Tanya Sweeney: I have survived financial uncertainty, and you will too

Don’t conflate your bank balance with your sense of self, or your prospects

It’s tiring  adding up your basket items in Lidl, making sure you have enough to not embarrass yourself at the till. Photograph: iStock

It’s tiring adding up your basket items in Lidl, making sure you have enough to not embarrass yourself at the till. Photograph: iStock

 

You don’t need me to tell you, but there are many reasons why despair hangs in the air like old cigarette smoke. The rug has been pulled out from under Ireland and its ankles are in the air.

Only a couple of months ago (though we may as well be talking about the Viking era, it feels so long ago), Ireland’s unemployment rate was below 5 per cent. Now, almost 22 per cent of the workforce is receiving unemployment benefit, with almost 300,000 more wage packets supplemented by the Government. That amounts to an awful lot of people facing into financial uncertainty and, for many, this will be for the first time.

Within this cohort, there were seemingly shockproof jobs, comfortable lives, plans. Solid ground beneath the feet. No one saw what just happened coming. No one could stop it. But that doesn’t make it any easier to endure.

Now, I know a thing or two about financial uncertainty. I haven’t had what your parents would describe as a full-time job in almost two decades. I work in a sector that has reported of a death rattle for over a decade, so you could say I’ve done the field research here. I can’t offer anyone a roadmap for the months ahead, but I can empathise with those of you who are facing an uncertain fiscal future.

I don’t, by the way, profess to know anything about the ceaseless, cruel grind of true poverty. There are writers far more qualified and able than me to talk about that. But on being financially afloat one day and somehow afraid to exhale the next, I can talk with authority.

A friend of mine describes the lifestyle of a young journalist as “dogsh*t and diamonds”. Its capricious nature does a bit of a number on the head: being invited to an expenses-paid lunch for work, then eating Cornflakes for dinner. Flying to the US to see a band on a five-star press trip, then not having the money to buy a magazine at the airport.

Down the years, my bank balance has seen seriously skinny times: the tiring arithmetic of adding up your basket items in Lidl, making sure you have enough to not embarrass yourself at the till. A credit card balance that never seemed to respond to control, like throwing a glass of water at an inferno.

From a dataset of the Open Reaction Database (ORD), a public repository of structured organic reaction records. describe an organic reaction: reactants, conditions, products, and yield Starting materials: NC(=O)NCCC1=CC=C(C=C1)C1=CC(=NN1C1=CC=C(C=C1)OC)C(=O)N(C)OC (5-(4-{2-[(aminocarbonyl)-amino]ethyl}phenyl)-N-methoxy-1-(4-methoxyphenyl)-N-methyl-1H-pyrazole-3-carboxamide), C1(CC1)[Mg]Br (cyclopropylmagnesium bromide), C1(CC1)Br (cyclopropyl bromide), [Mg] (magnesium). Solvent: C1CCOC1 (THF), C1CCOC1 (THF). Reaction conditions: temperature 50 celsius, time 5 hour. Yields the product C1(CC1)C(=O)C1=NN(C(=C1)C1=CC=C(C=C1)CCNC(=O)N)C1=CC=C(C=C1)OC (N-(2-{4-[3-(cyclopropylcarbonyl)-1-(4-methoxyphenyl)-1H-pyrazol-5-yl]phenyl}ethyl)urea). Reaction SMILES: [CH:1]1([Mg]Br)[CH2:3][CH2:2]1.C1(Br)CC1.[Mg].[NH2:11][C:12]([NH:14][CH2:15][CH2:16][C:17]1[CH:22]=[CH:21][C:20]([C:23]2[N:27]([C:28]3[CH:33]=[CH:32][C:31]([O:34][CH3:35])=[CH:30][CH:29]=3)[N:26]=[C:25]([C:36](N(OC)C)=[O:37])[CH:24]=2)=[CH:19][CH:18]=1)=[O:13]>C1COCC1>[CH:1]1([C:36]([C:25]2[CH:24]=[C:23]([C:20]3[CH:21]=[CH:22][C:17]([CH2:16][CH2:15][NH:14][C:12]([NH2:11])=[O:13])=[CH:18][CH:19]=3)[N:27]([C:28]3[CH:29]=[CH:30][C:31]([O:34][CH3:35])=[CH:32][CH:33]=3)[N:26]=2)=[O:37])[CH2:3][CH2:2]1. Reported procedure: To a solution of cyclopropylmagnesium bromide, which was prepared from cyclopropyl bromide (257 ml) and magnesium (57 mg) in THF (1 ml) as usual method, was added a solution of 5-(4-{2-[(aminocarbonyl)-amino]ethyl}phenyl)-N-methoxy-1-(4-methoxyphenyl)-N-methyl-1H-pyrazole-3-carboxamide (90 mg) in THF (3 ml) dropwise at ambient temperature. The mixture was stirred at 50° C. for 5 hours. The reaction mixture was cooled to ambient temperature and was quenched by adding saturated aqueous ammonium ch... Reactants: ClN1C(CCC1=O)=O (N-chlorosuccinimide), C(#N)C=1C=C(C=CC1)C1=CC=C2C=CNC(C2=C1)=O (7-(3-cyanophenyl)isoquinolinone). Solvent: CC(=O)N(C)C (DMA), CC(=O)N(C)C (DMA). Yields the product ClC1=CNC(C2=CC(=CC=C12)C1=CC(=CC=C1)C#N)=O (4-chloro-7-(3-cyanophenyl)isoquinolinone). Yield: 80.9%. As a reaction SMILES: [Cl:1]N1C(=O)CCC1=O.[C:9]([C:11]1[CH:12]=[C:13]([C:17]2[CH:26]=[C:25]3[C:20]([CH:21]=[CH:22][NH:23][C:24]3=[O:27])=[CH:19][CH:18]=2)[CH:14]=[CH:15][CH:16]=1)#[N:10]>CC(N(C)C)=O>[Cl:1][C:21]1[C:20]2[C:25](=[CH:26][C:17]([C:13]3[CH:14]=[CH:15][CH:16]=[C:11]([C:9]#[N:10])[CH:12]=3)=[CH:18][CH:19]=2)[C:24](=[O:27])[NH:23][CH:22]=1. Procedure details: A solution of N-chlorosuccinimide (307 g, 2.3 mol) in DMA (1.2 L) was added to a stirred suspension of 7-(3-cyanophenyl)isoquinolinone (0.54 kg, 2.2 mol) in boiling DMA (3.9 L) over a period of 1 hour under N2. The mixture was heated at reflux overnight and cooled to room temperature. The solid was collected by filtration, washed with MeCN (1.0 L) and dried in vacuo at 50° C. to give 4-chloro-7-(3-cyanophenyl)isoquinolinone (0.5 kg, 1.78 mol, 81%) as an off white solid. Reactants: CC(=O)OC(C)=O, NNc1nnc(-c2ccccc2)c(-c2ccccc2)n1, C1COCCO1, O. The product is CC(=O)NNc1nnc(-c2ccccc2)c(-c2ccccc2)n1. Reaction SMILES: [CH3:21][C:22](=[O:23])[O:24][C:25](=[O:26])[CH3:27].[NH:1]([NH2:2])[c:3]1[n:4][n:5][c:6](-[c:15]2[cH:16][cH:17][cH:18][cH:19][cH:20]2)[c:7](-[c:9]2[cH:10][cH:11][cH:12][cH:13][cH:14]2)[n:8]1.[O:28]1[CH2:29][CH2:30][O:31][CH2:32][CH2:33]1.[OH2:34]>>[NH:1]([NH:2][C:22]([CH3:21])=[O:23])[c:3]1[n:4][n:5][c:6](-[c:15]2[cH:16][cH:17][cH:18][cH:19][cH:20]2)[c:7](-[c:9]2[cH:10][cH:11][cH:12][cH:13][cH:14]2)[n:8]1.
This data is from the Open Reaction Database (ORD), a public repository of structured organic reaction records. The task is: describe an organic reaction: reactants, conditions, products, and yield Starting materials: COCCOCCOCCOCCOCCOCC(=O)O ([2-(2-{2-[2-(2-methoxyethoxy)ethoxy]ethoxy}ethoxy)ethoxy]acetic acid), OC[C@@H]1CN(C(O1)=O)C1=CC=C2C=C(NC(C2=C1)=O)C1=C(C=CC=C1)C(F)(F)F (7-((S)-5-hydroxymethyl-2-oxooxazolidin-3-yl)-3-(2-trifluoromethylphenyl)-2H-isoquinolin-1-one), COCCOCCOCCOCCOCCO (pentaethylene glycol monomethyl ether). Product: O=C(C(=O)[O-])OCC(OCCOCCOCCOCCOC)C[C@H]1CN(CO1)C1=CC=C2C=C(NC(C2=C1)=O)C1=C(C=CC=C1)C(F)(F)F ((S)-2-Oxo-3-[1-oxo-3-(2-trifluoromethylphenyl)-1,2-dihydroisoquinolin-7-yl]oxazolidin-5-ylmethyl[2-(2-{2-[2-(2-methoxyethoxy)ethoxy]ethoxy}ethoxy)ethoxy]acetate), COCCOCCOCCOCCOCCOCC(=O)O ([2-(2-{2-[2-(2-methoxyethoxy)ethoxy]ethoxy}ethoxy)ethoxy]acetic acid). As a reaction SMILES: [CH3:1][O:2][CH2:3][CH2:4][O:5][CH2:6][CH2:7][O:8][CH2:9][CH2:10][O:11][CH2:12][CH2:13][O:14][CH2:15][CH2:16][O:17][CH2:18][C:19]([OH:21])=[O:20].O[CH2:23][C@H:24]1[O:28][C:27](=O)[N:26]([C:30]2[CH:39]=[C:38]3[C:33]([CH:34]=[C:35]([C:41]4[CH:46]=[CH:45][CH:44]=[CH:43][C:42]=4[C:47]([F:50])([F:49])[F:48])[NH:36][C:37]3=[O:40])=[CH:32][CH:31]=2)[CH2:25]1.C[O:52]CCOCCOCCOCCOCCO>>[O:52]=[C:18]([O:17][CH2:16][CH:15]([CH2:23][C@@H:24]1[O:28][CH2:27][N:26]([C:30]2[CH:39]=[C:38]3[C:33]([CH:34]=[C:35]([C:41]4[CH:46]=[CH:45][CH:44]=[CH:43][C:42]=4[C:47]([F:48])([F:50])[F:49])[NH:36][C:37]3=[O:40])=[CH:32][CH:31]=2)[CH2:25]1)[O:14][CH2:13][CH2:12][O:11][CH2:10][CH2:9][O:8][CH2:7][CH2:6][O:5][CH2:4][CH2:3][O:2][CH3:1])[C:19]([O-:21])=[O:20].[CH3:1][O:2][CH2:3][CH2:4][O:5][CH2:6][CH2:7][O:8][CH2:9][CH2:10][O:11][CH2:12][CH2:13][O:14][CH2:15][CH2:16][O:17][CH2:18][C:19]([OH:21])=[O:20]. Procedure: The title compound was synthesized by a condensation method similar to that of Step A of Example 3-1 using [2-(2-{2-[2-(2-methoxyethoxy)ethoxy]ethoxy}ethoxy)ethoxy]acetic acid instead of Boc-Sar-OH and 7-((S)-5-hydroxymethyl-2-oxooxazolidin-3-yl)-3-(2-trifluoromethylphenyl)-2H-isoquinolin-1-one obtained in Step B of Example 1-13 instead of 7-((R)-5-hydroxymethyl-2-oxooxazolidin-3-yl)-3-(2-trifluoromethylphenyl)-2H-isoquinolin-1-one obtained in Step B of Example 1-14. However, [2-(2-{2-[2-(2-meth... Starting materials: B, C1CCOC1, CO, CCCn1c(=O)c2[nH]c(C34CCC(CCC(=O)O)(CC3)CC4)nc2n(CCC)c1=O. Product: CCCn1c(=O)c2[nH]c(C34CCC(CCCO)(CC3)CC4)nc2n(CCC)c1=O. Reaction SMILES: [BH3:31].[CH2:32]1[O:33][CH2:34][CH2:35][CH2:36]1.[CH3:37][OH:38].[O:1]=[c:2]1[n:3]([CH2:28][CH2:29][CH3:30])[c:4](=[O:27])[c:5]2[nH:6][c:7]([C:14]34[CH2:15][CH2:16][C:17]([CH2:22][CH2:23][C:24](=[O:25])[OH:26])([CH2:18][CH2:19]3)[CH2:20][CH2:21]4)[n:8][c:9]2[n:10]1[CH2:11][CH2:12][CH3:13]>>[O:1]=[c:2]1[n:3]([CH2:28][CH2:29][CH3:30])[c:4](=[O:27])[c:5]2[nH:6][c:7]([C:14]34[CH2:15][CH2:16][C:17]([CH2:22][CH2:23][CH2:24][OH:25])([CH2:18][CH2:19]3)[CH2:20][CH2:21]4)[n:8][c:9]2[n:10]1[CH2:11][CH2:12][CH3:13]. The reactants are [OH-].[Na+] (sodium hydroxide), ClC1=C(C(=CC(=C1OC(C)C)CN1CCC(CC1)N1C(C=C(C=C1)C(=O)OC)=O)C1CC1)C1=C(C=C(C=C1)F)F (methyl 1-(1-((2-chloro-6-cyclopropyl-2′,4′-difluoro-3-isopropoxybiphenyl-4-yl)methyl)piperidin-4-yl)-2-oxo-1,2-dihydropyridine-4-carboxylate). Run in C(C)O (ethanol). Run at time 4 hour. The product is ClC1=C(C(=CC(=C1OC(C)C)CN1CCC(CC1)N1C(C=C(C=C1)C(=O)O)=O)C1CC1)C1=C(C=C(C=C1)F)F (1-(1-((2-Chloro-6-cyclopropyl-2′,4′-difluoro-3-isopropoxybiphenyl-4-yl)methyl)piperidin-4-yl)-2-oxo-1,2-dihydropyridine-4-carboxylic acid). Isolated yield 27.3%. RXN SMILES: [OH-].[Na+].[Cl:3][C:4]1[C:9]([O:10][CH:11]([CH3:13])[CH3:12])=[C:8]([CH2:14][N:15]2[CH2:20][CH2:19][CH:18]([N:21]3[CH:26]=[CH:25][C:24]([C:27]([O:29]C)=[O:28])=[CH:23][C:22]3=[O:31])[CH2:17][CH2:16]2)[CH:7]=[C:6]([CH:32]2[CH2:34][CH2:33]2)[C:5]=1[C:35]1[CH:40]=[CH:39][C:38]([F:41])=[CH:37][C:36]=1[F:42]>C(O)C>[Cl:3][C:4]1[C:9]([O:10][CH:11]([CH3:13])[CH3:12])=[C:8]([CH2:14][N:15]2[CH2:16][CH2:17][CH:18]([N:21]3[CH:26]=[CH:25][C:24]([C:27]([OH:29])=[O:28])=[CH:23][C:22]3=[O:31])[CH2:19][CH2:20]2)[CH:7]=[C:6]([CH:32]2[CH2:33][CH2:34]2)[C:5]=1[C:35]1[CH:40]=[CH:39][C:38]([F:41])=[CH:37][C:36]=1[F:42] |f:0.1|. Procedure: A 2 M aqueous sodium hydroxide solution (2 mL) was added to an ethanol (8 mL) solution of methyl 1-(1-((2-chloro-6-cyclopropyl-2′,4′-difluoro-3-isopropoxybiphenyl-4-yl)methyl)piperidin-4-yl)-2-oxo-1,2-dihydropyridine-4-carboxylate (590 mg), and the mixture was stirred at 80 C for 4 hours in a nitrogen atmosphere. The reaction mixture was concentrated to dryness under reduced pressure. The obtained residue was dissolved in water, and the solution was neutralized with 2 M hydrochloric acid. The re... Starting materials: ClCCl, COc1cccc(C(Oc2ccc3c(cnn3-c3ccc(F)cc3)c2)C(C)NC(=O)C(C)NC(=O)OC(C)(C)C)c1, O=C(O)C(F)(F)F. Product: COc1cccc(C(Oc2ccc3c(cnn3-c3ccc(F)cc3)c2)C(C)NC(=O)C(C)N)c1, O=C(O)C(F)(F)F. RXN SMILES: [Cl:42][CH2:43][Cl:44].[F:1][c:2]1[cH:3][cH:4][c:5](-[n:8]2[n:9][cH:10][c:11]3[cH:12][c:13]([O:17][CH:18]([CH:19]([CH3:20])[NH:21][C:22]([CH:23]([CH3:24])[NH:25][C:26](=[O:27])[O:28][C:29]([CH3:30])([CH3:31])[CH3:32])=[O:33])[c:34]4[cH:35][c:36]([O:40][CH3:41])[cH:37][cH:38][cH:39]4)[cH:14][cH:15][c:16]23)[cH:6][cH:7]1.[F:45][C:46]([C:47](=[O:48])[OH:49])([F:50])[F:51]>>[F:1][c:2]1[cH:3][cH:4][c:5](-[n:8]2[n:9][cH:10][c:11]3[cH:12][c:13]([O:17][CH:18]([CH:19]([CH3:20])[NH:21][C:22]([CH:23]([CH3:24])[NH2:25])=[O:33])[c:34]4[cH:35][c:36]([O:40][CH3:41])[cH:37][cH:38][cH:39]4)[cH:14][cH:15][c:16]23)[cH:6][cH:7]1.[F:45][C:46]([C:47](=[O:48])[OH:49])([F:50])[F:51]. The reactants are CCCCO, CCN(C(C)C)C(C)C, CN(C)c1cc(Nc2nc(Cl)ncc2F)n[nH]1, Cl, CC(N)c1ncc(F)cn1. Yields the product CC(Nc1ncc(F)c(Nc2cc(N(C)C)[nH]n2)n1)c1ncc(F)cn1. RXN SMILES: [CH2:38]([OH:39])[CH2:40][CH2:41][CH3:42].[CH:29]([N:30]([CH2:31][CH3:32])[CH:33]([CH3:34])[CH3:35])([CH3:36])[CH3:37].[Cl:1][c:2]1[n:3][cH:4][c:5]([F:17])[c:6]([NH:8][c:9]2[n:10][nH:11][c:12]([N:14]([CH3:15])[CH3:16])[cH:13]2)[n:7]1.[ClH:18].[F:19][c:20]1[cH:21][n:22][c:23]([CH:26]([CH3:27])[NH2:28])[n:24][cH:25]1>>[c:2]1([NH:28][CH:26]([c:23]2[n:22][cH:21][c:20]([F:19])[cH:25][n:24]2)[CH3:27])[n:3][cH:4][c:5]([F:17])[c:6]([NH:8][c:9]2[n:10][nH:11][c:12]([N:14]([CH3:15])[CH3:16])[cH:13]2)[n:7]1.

It may feel demoralising, but being broke is rarely a reflection of one’s talent, or success or even marketability, especially now

Worrying about money, specifically where it is going to come from, is utterly draining. You are on a constant, adrenalising lookout for the exact moment that your balance dwindles to zero. It chews away at available brainpower, making it tough to be productive or even positive. It stymies creativity and ambition. Days waiting for cheques to clear feel molasses-slow.

And even in a situation like this current one, in which no one did anything wrong and we’re all in it together, it can be hard to extricate oneself from a hazy sense of failure. The amount of energy I’ve spent feeling sorry for my broke self could probably power Brazil.

In more recent times, the ATM has become more friend than foe, but I am still useless with money. A few years ago, I took my damning bank statements to a financial adviser for a “forensic” analysis (a fitting enough word, given he was dealing with an absolute crime scene).

Bob politely overlooked the €400 Anthropologie sprees and the near-daily taxi rides and the restaurant names spackled all over the page and delivered his summation. “Whether you make €1,000 or €10,000 a month, your balance is always zero in the last week of the month,” he offered. Never mind the swallow who sang all summer. I was the peacock who partied all the way to payday.

The truth of it was that although my earnings could vary wildly from month to month, I always found a way to make rent. In the more bountiful times, I’m not so much extravagant as careless: taking taxis for short trips, buying coffees, paying for an embarrassingly pricey moisturiser.

When things got seriously financially hairy some years ago (by dint of a supportive editor moving on, and another magazine folding), I had two choices. I could take the “rejection” personally and take it as fact that I was not good at what I did. Or I could carry on, adapt and evolve. I asked for meetings with copywriters, and picked up the phone to call old bosses. My pride felt the pinch, certainly, but it always led me onwards.

It may feel demoralising, but being broke is rarely a reflection of one’s talent, or success or even marketability, especially now. Many of us freelancers or self-employed types always think of a way to get our rent over the line, even if it takes a little ingenuity.

The trick is not to conflate your bank balance with your sense of self, or with how your prospects look. Worrying about the future may seem sensible, like a pre-emptive strike but, ultimately, it’s an exercise in futility. As we have all realised by now, none of us know what is just around the corner.

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